After an hour and ten minutes of searching, Fernandes suddenly shared his excitement in Portuguese while pointing at a tree—‘magnifico, direto, perfeito, lindíssimo, maravilhoso!’ (magnificent, straight, perfect, beautiful, wonderful).
Next, the efficiency and speed of a whale boat race team kicked in. From the moment a chain saw touched bark until the timber was strapped to the top of a pickup truck for transport (including felling, debranching and hauling the tree out of the woods) a total of only eight minutes elapsed.
The evening after tree felling, Mayor Ana Brum of Lajes de Pico sat with a group of racers inside a restaurant at Lucas Amara winery on the southern coast of Pico. Her grandfather was a whaler, and she was a rower and avid athlete while growing up. After study and working on the mainland she returned to Pico to found her own accounting company before locals convinced her to run for mayor.
Brum highlighted island attractions—including not only whale watching but internationally reputable wines.
‘Pico made a good transformation from the whaling time, when we joined the European Community. In 1989 the first whale watching companies opened here. So, all is changing,’ she said.
‘If you want to see tall buildings and high-level construction, go to London. If you want to feel part of a community, come here. This is where we can be with our family. It is so quiet.’
Whaling as Heritage
‘South of Pico island is a superhighway for cetaceans,’ Fernandes explained. ‘You can see dozens of species, including humpback and sperm whales during summer.’
Sperm whales are attracted to the deep water that surrounds the volcanic Azores. During the whaling era, lookouts were posted at strategic elevated sites around the periphery of islands. If any spotted a whale, they alerted residents with a firework that included both boom and staccato sounds. Crews then ran to their boats and maneuvered toward their prey.
When the seven-person team pulled close to a whale, one of them thrust a harpoon attached to a rope into a mammal which could weigh as much as a fully loaded semi-truck. This was eventually followed by a second type of harpoon designed to kill.
Pico ex-whaler Manuel Medina, 94 years old, stood inside the whale boat house of Clube Náutico de Santa Cruz on Pico and watched his friends play dominoes. He recalled being 13 years old when recruited by his skipper grandfather to crew a boat. As the youngest and lightest on board, he was sometimes sent climbing the mast to fix a problem.
‘We were only paid when whale oil was sold, sometimes once a year,’ Medina said. ‘We usually killed and caught 12 whales a month But my friend, a harpooner, killed 55 whales one summer.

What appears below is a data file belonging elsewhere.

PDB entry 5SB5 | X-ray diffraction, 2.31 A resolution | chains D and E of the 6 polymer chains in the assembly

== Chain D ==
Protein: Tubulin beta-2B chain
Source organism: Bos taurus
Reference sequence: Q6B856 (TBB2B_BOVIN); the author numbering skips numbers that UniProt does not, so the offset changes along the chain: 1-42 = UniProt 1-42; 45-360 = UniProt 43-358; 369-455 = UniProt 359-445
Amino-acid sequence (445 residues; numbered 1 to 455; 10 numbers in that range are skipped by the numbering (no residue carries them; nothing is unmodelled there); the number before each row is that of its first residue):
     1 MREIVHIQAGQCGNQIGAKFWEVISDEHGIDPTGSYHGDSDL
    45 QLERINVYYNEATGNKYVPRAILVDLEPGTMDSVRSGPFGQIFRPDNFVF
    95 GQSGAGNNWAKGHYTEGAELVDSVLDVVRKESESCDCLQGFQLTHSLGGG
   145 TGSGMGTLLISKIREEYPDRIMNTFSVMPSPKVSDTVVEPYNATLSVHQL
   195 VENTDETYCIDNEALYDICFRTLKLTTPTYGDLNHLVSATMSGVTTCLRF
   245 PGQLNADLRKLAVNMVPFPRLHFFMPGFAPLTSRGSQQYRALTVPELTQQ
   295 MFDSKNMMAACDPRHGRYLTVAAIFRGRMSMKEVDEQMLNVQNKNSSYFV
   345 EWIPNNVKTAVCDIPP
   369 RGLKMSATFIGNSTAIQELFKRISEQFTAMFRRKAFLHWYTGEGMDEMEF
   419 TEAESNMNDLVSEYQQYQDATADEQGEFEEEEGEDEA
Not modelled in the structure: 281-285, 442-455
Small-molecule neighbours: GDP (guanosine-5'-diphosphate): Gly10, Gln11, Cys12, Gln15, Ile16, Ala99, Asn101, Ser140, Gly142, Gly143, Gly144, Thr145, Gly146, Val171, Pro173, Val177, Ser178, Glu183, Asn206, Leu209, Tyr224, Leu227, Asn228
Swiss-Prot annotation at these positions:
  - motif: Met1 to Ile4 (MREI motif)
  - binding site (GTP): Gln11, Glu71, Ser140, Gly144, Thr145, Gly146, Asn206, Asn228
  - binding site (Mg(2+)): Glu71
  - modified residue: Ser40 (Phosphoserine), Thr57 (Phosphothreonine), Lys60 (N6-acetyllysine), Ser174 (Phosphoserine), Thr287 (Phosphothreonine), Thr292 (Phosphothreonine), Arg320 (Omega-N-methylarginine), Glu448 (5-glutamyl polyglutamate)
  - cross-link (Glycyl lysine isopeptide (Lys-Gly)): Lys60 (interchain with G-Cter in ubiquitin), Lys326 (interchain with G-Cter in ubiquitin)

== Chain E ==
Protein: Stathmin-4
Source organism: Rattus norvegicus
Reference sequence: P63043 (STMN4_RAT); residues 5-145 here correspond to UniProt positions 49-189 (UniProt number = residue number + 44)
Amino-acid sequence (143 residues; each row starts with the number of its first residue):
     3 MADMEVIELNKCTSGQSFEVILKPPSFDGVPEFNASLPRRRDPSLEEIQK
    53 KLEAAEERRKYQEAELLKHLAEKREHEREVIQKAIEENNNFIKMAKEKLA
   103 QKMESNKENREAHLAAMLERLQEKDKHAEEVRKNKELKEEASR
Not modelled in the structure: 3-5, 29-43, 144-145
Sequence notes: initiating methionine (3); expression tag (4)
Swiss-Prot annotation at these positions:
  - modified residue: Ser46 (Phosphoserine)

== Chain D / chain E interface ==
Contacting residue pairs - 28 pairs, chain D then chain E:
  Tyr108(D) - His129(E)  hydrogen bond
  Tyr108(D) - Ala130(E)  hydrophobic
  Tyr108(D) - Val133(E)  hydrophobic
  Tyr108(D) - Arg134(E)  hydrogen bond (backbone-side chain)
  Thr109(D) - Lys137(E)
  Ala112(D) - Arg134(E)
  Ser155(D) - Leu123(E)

‘I didn’t like that boat. We were wet all day. Most dangerous was when the whale tail came up out of the water,’ he recalled. When he had the chance, Medina escaped the lifestyle by emigrating to Toronto, where he lived for 20 years.
On a sunny fall afternoon, Fernandes and the crew of Maria Armanda participated in a casual afternoon sailing race with four other whale boats.
‘These boats are interesting at rowing and interesting at sailing. But they are also the best for switching from rowing to sailing,’ he explained. ‘We had a crew of seven do it once in 56 seconds—from last rowing stroke to erecting a 50 square meter sail.’
Although summertime competition can be fierce, race organization is generally loose and affable. This became clear when one boat captain—a wizened Frenchman and now Pico resident named Loïc Hetier—realized he lacked a required seventh crew member. He ducked into a local harbor cafe/bar and in minutes had recruited a young Swiss woman vacationing from Bern.
Boats colored yellow, purple, pink and red clustered below cloud-capped Pico peak near a basalt cliff the color of night. Next—a megaphone countdown and klaxon blast, followed by a flag drop. Within seconds, sails furled out like blossoms—cream and white and blank except for single small icons on each: black star, blue feather, rectangle, dark line.
As these boats angled in a light wind the event appeared less regatta than pageant—homage to a visual communion of sky, ocean, volcanic peak and shoreline towns. Here over a warm cetacean rich ocean glowed camaraderie and gratitude for the emerging realization that dominance does not derive from destroying another species.
The klaxon sounded again at 17:07. The race was over and spirits ran high. Afterward came an impromptu awards ceremony held on a sloped ramp outside Clube Náutico das Lajes do Pico, where tokens were handed out before an apricot sun set into ocean waters.
‘People used to ask around in the streets ‘Who caught the whale?’ because they heard the firecracker and knew boats had gone out,’ Fernandes said. ‘Now, people are asking ‘Who won the race?’ So healthy dynamics are maintained.’
The legacy of whaling is also captured at an excellent museum on Pico—Museu dos Baleeiros. There, visitors can watch historical videos about the sport, or inspect detailed scrimshaw carvings or boat riggings. They can also ask questions of Director Manuel Francisco Costa Júnior (who may even regale museum visitors with his guitar and stories).
Businessman Andrew Pindar runs a company that transports yachts for international sail races, and he has worked with professional sailing events for more than 40 years. After participating in this regatta, he commented on having been involved with the ‘cutting edge of technology,’ and ‘radically pioneering designs of ocean race yachts.’ He spoke about his hours on Azorean waters. ‘Having been at the forefront of a technological arms race, finding its antithesis in Pico was a refreshing eye opener.’
Another visiting captain that day was Conrad Humphreys, renowned for having circumnavigated the earth three times under sail, including as a participant in the Vendée Globe race. Impressed by unique aspects of the sport and the inclusion of youth and vocational training related to whale boats, his summary was direct: ‘Everything about this project is gold.’
[An article about the changing wine scene of Pico is here.]